Six months ago the coronavirus pandemic plunged the global economy into recession and most European countries into lockdown. Since then things have started to return to some sort of normal: workplaces are slowly reopening, children are back at school (for now) and people are being encouraged to return to the high street and even take foreign holidays.
But the recovery is seemingly on a knife-edge. Many macro variables have rebounded sharply, but the true picture will not emerge until government support schemes start to be withdrawn. And the broader economic outlook remains highly volatile due to the unpredictability of the virus and the effectiveness of the prevention mechanisms in place. Customer behaviour is still changing and will probably continue to do so for some time.
As a result, for business planning purposes perhaps little has really changed since lockdown began. Firms now have six months’ worth of data on how they have been affected, and it would be sensible to glean as many insights as possible from the findings. But overall, decision-makers are well advised to remain watchful: we are likely to be still some way from the end of the beginning.
Through a glass darkly
Predicting the future is difficult even at the best of times, so businesses always have to factor a degree of uncertainty into their decision making. But a global pandemic is one of the worst times for predicting the future. The uncertainty facing firms and the change in people’s behaviour are arguably greater than at any time since WW2.
As we wrote back in April, in a pandemic the future path of the economy depends on three main factors:
- how the virus develops – the timing of the peak and the ebb of the epidemic, how many people are infected and where, and their health outcomes;
- the government response – the type, nature and effectiveness of government policy responses, such as local or national lockdowns and their easing, social distancing, travel restrictions and industry support measures; and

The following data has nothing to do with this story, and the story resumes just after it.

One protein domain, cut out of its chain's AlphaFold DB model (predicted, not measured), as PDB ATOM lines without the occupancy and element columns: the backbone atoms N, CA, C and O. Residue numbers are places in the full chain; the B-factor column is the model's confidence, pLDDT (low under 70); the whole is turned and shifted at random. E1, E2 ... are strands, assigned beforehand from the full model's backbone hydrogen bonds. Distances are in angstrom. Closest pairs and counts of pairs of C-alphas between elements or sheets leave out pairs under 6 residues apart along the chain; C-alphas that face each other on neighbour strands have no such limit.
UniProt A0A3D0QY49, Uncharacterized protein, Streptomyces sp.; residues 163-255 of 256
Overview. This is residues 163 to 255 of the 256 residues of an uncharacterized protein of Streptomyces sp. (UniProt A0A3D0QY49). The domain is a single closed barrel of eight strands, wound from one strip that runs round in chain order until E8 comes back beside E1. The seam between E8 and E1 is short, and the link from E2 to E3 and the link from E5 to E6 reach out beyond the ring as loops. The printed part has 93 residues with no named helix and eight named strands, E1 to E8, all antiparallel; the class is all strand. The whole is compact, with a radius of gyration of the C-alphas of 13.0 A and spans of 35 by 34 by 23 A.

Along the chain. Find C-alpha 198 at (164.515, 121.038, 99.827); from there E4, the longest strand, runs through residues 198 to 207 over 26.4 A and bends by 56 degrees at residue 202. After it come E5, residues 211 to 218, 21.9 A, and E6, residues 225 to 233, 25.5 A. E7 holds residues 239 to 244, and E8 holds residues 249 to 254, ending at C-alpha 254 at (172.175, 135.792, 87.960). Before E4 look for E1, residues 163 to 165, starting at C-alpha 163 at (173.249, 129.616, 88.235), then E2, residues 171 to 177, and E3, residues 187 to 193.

- customer behaviour – the ways in which customers alter their habits and the extent to which the changes stick or ‘reset’ in different sectors.
We shared a simple framework to help firms start working through this uncertainty by filtering out the noise and focusing on the facts that matter for decision making now. At a high level, businesses should be looking to answer five questions.
We also cautioned decision-makers against trying to achieve certainty. In the midst of a pandemic you should look at “what if” scenarios to draw out implications that different versions of the future would have on your business. Be prepared for the worst case but also be ready to seize opportunities offered by the best case.
We saw thousands of businesses innovate and implement operational changes that would have normally taken months of planning – many of them unthinkable before the pandemic, such as removing mobile data limits or training new store employees in hours instead of days. Just as firms were able to adjust their offer quickly to meet customer needs at the start of the pandemic, they should also be ready – and even expect – to make course corrections again as new information emerges.
The October 2020 view: plus ça change?
Lots has happened since the start of lockdown in March. Infection numbers in Europe came all the way down, and have been on the rise again in most countries. The toughest of the lockdown curbs have been eased, but local restrictions are still being imposed in infection hotspots.
In many respects, a huge amount has changed in 2020. But six months on we still find ourselves mired in deep uncertainty. A V-shaped recession with a sharp initial drop in activity and a complete recovery by the end of 2020 (as the OBR predicted in April) remains possible, but is not consistent with the latest projections. As time has passed, forecasters have become more optimistic about the size of the initial downturn, but more pessimistic about the longer-term fallout. Expect the economic outlook through 2021 to remain highly uncertain and subject to continual revision.
Figure 1 Comparison of UK real GDP projections and actual GDP index, 2019Q4 = 100
The main factors to monitor will continue to be:
- How the virus develops